(Originally published in YourCoffeeBreak)
My journey to a PhD started a few years ago. Having had a successful international career and two masters degrees on my CV, I thought there was no way I would go back to school for another 3-4 years. Boy, was I wrong! My mentors at various universities have repeatedly told me that I was ready for a PhD and that my topic was under-researched, thus, I would make an important contribution in the scientific world. With this encouragement and after careful consideration of what it would take, I decided to give it a go and apply to a doctorate programme in London. This decision was the beginning of a year-long yet exciting process.
- Before you apply to a PhD program, there are three essential things you need to have in place: top grades and a highly scored master’s thesis, a great research proposal and preliminary agreement from potential supervisor(s). While the first one is self-explanatory, I will explain the last two in more detail. In the UK, PhD admissions committees receive hundreds of applications each year and what they are looking for is a proof that potential students are ready and capable of doing the research they are proposing, as well as delivering the results. Research proposal should be thought through, precise and feasible. And don’t forget; a good proposal is no longer than 2 pages (including preliminary bibliography), which is not an easy task!
- Also, the program is more likely to admit students who have already identified potential advisors and have their preliminary agreement. Think of it as having an advocate on your case – if your potential advisor is interested in your research, he or she is going to support and vouch for you when the times come for the committees to make a final decision. Finding a potential advisor can be tricky though as many professors in top UK Universities are programmed to decline incoming requests. But never give up! If you’ll get a ‘no’, simply ask them politely whom they could recommend instead. The snowball of redirects usually gets you to the right person. If you are in the UK, make an appointment and meet the potential advisor to find out what they are like and what their interests are. After all, this is going to become one of the most important relationships in your life and you need to know whether you can get along with your supervisor or not, especially when things get difficult.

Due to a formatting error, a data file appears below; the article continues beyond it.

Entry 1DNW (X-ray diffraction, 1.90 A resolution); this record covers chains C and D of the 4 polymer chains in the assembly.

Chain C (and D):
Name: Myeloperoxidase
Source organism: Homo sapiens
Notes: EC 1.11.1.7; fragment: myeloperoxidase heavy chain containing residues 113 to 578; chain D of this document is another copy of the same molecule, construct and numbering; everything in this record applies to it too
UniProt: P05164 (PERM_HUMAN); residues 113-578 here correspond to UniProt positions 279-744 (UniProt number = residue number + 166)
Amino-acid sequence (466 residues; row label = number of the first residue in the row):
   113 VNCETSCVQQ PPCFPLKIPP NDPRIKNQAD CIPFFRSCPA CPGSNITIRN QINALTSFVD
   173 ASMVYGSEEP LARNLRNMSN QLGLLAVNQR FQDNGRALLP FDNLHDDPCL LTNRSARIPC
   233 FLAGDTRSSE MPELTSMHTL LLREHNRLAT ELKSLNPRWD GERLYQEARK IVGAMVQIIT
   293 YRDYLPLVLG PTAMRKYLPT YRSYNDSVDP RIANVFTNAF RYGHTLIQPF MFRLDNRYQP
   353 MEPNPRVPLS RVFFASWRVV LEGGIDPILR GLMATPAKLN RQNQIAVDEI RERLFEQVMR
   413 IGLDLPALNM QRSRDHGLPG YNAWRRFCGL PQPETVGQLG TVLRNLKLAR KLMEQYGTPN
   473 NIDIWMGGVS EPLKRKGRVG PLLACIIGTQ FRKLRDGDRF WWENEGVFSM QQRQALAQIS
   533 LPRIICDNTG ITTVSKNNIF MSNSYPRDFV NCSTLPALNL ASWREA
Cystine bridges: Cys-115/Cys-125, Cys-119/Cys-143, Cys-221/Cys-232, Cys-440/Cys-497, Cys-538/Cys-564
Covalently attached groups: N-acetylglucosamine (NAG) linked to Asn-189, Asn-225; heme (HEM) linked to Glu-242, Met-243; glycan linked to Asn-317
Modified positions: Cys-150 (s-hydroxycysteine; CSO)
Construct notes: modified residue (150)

- Once you have the agreement from them, half of the job is done. The other half is to collect all the necessary paperwork and submit it as early as possible (no later than the end of winter), especially if you are applying for financial aid or scholarship. I was lucky as I was admitted to every program I applied to but my choices were narrowed down by the availability of financial aid. Not many of us, especially overseas students, can afford paying tuition for several years. So, if you are looking for financial aid, it’s better to check university financial support page and apply for as many internal and external scholarships as possible. One of the great options is applying for university’s graduate teaching assistantship, which covers your tuition, pays you monthly allowance and even gives you a teaching experience!
- Once I got admitted into a PhD program, I realized I signed up for one of the major challenges in my life. It’s hard work, blood, sweat and tears. Yet, it’s an exciting period of my life – I have an opportunity to do something I am passionate about and to be my own boss with flexibility in schedule to try other things as well.
- If you think you are ready for a PhD, go for it! Here are some final tips on what to expect and to avoid:
- Don’t be surprised if your PhD topic changes along the way as your research focus narrows down, but be prepared to defend it since it’s your research and nobody else’s.
- Be prepared that your PhD is going to be a lonely experience. Outside of your supervisor and advisory committee, nobody else will understand or care about your research.
- Therefore, have a life and expand your social networks! Try to have a good balance between your studies and social life as it will help you to be more productive with your PhD in the end.
- Be practical and think big – what is the end goal of getting a PhD? Will you stay in academia and teach or will you go to another sector? What will you do with your dissertation? Will you publish it as a book or let it collect dust on the bookshelf?
- Take advantage of all the resources available at the university – go to expert lectures, take a class, join an interest or activity group.
- Surround yourself with people who are interested in your research. They will be your mentors and supporters and cheer for you all the way to the finish line!